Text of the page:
It’s not really possible to say with certainty just yet, but I wonder of this “Gora Academy” arc wasn’t a luxury the anime couldn’t afford. To be blunt, I don’t think it was very good – certainly not the equal of the first two three-episode arcs. Pacing is obviously a very serious issue with Kaminai, given that it effectively distilled two cours worth of material into two three-episode blocks, and every minute spent in Gora Academy was a minute that could have been spent somewhere else – somewhere, potentially, more interesting.
What we don’t know yet, of course, is whether this arc was crucial in setting up events in the final four episodes, which is certainly possible. But this storytelling approach is laced with inherent problems. We’ve already seen two finale episodes which had the makings of emotional powerhouses lose a lot of steam because of hyperspeed developments in the last ten minutes of each – developments which were hardly foreshadowed at all in some cases. As “Gora” was even more condensed, the entire arc had a sense of detachment to it – there was certainly no time for any of the new characters to have their own arcs, so a couple of them got dramatic speeches as a kind of rapid-rise instant version of real character development. The results are pretty predictable.
The other issue with “Gora Academy” is that it rests almost squarely on Ai’s shoulders, all the more so as a result of the lack of depth from the arc-specific cast. Yuri and Scar are hardly Hamlet and Ophelia but compared to Ai they – and, crucially, the actors playing them – are a model of depth and subtlety. “Ortus” was also blessed with quite an interesting cast of its own and a rather good story that did a lot to advance the mythology of Kaminai’s world. If “Gora” did the same in any way it was seemingly with the interesting but hardly crucial notion of a dying school system, leaving one so desperate for students that they’re willing to imprison them for the government funds they bring. But the characters themselves, and their individual back-stories, don’t appear to have added anything consequential, and they certainly didn’t engage me emotionally.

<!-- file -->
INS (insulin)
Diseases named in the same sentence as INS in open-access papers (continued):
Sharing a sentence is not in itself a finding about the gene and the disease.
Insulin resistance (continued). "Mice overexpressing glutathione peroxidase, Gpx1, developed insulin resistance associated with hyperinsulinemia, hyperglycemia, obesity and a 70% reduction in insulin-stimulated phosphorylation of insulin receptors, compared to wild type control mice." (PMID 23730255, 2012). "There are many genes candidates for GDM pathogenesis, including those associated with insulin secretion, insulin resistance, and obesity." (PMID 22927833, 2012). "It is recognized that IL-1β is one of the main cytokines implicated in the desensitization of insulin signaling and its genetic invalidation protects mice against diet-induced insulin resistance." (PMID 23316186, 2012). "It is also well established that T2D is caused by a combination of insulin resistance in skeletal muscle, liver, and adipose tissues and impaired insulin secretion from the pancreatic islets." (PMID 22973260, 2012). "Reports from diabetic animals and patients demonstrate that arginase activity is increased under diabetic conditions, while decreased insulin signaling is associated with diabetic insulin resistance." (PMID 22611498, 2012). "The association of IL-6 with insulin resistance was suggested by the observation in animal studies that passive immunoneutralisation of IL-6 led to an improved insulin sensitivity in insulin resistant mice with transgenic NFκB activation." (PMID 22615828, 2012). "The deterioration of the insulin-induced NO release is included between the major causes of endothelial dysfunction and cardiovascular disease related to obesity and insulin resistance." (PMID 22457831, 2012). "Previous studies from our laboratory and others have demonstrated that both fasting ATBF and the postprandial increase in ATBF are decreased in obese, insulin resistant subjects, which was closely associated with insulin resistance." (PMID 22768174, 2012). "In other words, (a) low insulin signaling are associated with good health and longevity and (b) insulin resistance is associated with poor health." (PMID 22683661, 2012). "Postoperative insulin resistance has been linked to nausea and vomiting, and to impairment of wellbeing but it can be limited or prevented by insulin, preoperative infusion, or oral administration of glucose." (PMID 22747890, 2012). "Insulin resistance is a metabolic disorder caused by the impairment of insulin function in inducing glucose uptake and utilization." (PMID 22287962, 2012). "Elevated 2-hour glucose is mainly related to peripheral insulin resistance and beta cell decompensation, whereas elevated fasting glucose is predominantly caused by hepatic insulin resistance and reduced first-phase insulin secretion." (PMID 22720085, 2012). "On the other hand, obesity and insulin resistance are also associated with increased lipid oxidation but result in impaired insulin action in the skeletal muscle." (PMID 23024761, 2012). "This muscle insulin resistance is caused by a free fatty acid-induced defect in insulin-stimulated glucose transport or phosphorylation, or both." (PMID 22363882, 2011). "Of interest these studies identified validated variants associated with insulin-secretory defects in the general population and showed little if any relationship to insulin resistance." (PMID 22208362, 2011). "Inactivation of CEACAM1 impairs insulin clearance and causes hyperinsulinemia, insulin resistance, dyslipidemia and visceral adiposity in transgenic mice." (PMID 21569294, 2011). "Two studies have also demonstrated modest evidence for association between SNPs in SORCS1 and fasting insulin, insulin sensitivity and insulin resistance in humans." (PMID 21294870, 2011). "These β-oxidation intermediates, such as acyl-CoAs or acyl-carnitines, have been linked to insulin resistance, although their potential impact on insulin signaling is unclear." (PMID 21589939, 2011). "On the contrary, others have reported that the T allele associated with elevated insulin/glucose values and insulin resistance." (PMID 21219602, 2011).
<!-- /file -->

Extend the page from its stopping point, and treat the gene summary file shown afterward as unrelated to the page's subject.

However, there’s one thread that sticks out from the rest, and that was Alis’ mention of his plans to “save the world by destroying it”. In order to try and explain this to Ai he frames it in terms of a classic philosophical treatise – that there are two worlds, not one. There are many different flavors of this idea but he presents it in simplest possible terms (probably best considering his audience, Ai) – that there’s a “real” world which will exist even when mankind is gone, and a world that exists only as our perception. Ai, to her credit, picks up on the nut of this concept – it means that everyone is living in a unique world, defined by their own perception. That might just be a bit of a theme with the Gora students and their various peculiarities, and it seems very likely that Alis’ plans are going to be part of what comes next. Perhaps the most direct explanation is correct, that he plans to save the only true world as he sees it, the objective one that exists beyond human perception, by taking humans out of the equation. That at least could be an interesting development born of this arc, and there’s also a last-minute development to deal with, in that Yuri has apparently left Scar behind (whatever that means).